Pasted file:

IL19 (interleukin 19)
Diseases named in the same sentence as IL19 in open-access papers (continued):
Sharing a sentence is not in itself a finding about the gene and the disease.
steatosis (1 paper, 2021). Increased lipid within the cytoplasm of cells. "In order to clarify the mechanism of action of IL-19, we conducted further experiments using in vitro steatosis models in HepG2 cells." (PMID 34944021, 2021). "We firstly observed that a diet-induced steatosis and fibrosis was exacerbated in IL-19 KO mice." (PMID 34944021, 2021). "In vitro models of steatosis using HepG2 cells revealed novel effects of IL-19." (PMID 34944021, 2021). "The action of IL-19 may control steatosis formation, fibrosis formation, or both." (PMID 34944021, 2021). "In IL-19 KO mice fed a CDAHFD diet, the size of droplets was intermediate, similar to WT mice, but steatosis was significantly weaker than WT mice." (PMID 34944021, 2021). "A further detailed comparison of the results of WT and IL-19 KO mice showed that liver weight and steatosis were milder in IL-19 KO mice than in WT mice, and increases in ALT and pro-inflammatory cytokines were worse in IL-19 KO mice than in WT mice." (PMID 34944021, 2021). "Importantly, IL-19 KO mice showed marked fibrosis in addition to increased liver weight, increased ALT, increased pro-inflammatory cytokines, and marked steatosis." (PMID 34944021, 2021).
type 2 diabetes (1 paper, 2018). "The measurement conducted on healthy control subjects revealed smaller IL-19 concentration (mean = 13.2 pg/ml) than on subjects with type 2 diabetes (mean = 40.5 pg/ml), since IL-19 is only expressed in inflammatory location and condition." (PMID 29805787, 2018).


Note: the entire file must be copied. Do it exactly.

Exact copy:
IL19 (interleukin 19)
Diseases named in the same sentence as IL19 in open-access papers (continued):
Sharing a sentence is not in itself a finding about the gene and the disease.
steatosis (1 paper, 2021). Increased lipid within the cytoplasm of cells. "In order to clarify the mechanism of action of IL-19, we conducted further experiments using in vitro steatosis models in HepG2 cells." (PMID 34944021, 2021). "We firstly observed that a diet-induced steatosis and fibrosis was exacerbated in IL-19 KO mice." (PMID 34944021, 2021). "In vitro models of steatosis using HepG2 cells revealed novel effects of IL-19." (PMID 34944021, 2021). "The action of IL-19 may control steatosis formation, fibrosis formation, or both." (PMID 34944021, 2021). "In IL-19 KO mice fed a CDAHFD diet, the size of droplets was intermediate, similar to WT mice, but steatosis was significantly weaker than WT mice." (PMID 34944021, 2021). "A further detailed comparison of the results of WT and IL-19 KO mice showed that liver weight and steatosis were milder in IL-19 KO mice than in WT mice, and increases in ALT and pro-inflammatory cytokines were worse in IL-19 KO mice than in WT mice." (PMID 34944021, 2021). "Importantly, IL-19 KO mice showed marked fibrosis in addition to increased liver weight, increased ALT, increased pro-inflammatory cytokines, and marked steatosis." (PMID 34944021, 2021).
type 2 diabetes (1 paper, 2018). "The measurement conducted on healthy control subjects revealed smaller IL-19 concentration (mean = 13.2 pg/ml) than on subjects with type 2 diabetes (mean = 40.5 pg/ml), since IL-19 is only expressed in inflammatory location and condition." (PMID 29805787, 2018).